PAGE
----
- 1 ham bone with meat still clinging to bone (you can also include some leftover ham slices)
- 1 large onion chopped
- 3-4 stalks of celery chopped
- 4 large carrots diced
- 2-3 potatoes cubed
- 1 can of tomatoes diced (fresh tomatoes can be used as well)
- 1 can of tomato sauce
- 2 TBSP of ketchup
- 1-2 bay leaves
- ½ to 1 tsp of garlic salt
- Salt and pepper to taste
Combine all ingredients in large double boiler or in your crock pot. Add enough water to cover the bone. Cook until vegetables are soft. Serve with cornbread.
- Mary AAR
November 27th, 2013
The following poem captures beautifully the meaning of the coming holiday. The sentiment is such that it should be remembered all year long.
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November 26th, 2013
Friday night, my friend and I went to see the second instalment of Suzanne Collins’s massive smash hit trilogy, adapted for the screens. I wasn’t going to see it, honestly. I’d seen the first one, and there was something about seeing the physical and psychosocial trauma that hit me viscerally in a way that the books couldn’t translate. Yes, I knew it was fiction, and yes, I knew what happened anyway. But I found the experience quite frightening, to be honest.
But then the reviews for Catching Fire came out (mainly glowing, in a nutshell), and my curiosity got the better of me. I also had a free movie voucher, and I thought, well, I could save it for The Devastation of Smaug’s Cumberbatched Voice (aka The Hobbit part 2), or I could suck it up, be my age, and see Lenny Kravitz, Jena Malone and Stanley Tucci do their thing. And you know what? I’m glad I did. Read the rest of this entry »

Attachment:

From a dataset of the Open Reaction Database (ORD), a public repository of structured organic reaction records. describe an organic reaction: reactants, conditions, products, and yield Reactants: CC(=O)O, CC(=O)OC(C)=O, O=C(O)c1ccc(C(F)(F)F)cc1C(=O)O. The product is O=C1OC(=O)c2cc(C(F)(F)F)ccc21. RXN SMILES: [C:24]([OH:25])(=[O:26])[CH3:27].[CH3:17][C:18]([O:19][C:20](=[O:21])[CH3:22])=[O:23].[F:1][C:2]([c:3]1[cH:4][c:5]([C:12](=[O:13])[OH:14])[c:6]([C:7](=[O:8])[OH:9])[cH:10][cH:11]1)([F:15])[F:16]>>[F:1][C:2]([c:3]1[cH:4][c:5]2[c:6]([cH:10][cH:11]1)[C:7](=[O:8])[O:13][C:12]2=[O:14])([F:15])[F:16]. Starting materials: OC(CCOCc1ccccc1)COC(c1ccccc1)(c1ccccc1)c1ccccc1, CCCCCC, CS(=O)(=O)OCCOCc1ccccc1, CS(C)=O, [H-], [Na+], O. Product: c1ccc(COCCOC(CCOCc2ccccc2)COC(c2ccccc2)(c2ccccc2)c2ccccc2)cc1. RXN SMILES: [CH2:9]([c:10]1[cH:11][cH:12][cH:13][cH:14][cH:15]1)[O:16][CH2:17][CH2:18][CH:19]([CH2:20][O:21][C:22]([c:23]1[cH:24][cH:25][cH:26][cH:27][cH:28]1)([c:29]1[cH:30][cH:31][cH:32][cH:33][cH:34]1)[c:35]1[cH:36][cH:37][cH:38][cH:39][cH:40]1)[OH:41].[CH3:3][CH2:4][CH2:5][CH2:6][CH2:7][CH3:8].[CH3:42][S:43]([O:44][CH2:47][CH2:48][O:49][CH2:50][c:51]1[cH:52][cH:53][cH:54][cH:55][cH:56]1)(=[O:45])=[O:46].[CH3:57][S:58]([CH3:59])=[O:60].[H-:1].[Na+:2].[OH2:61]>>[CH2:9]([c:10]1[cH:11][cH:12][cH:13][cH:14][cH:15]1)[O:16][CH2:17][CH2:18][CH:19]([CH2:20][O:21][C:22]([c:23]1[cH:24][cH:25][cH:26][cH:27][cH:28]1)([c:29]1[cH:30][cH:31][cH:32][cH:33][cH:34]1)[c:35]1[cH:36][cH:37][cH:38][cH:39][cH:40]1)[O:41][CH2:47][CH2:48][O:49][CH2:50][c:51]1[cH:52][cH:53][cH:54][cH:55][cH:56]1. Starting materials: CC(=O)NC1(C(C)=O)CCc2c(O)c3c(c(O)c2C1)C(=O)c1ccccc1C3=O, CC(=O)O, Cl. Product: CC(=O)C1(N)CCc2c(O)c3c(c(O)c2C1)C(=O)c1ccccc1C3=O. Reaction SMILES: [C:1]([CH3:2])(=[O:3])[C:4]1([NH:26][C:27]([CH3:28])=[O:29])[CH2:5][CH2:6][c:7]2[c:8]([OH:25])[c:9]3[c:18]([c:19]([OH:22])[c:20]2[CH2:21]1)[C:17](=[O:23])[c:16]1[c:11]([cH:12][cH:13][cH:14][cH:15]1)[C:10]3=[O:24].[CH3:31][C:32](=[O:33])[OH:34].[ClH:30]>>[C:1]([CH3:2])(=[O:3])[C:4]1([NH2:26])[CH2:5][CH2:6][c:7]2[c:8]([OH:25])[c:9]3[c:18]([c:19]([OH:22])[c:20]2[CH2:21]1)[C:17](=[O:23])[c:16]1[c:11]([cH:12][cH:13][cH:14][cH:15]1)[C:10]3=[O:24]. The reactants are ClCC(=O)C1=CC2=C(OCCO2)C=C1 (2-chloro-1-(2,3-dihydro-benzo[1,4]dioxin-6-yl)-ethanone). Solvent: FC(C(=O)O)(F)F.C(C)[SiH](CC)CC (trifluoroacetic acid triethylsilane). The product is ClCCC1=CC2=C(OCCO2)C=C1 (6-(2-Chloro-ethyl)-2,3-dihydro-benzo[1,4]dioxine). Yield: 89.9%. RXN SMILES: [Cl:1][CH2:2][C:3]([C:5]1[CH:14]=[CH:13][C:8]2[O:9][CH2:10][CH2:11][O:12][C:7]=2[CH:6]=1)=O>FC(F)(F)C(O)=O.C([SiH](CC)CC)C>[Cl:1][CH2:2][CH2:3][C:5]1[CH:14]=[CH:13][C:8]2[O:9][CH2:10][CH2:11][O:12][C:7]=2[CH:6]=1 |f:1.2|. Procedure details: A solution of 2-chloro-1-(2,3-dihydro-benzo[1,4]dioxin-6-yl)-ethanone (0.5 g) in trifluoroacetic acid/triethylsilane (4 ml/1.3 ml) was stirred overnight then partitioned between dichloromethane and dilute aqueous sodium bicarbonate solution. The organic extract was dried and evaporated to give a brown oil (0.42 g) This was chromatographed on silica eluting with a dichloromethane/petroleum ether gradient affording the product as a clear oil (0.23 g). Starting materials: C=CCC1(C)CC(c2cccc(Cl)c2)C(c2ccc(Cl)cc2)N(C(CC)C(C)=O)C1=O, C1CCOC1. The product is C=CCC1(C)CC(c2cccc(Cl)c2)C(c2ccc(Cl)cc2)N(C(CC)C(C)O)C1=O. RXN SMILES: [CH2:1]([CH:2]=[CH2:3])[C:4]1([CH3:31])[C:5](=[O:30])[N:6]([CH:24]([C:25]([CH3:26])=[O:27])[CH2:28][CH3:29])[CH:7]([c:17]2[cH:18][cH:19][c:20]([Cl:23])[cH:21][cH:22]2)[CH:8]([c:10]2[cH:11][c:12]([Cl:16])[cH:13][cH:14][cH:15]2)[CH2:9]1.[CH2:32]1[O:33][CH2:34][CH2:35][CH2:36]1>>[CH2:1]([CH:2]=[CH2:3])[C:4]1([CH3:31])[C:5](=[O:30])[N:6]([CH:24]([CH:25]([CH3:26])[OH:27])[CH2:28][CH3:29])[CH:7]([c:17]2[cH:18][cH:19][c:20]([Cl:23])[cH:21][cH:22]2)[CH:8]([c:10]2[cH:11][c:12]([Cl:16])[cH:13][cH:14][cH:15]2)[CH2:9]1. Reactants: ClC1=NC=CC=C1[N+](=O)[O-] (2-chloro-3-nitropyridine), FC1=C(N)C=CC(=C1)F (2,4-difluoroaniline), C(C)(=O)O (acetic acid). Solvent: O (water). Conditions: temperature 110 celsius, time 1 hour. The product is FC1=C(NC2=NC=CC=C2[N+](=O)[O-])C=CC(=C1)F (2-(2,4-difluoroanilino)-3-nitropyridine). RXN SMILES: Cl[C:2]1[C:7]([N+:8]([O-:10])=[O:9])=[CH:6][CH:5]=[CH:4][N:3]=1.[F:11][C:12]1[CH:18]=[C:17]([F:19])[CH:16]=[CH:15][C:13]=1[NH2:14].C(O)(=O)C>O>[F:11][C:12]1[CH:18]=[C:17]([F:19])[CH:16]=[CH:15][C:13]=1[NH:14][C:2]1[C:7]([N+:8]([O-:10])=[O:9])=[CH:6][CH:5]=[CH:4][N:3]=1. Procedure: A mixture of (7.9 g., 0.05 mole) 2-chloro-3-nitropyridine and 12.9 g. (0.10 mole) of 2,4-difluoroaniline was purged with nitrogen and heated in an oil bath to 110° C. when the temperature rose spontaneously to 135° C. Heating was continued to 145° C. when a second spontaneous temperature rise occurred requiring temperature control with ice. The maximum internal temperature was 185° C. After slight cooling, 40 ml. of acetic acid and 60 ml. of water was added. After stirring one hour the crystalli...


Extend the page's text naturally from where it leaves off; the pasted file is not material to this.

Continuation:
November 25th, 2013
This week I saw a link to the “30 Best TV Detectives” from the Telegraph’s website. As a big fan of mysteries – both written and video – this was too good to resist. Since it’s a UK publication, I expected a lot of British detectives. Not a problem, as I’m a huge fan of many of the BBC mysteries that appear on Masterpiece Mystery. Truthfully, I was surprised at how many U.S. TV shows are featured on the list, and many that appeared over 20 years ago.
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November 23rd, 2013
I chose another dish when I submitted my “Winter Warmer”, cold weather, stick-to-your-ribs recipe – but this one ran a close second. Its delicious, easy and filling, but man, is it ever ugly. I’ll provide the ingredients and directions, and you can decide the quantities. Read the rest of this entry »
November 21st, 2013
I traveled to Milwaukee for work last summer, and discovered their wonderful local coffee chain, Collectivo, that has that rarest of combinations – good food and good coffee. (Yes, I know it used to be Alterra, because nearly everyone I met told me that). One morning I tried a pumpkin cranberry muffin, and couldn’t for the life of me think why I had never heard of this genius idea. Two great fall flavors that go perfectly together! I hunted for a recipe when I got home, rejecting several because they used craisins rather than fresh cranberries (I was sure the muffin I had used fresh). The one I settled on apparently comes from Preventionrd.com, by way of Gourmet Magazine and the Smitten Kitchen. The only change I made was to substitute regular all purpose flour for the wheat pastry flour, which worked just fine.
Best Ever Pumpkin Cranberry Muffins Read the rest of this entry »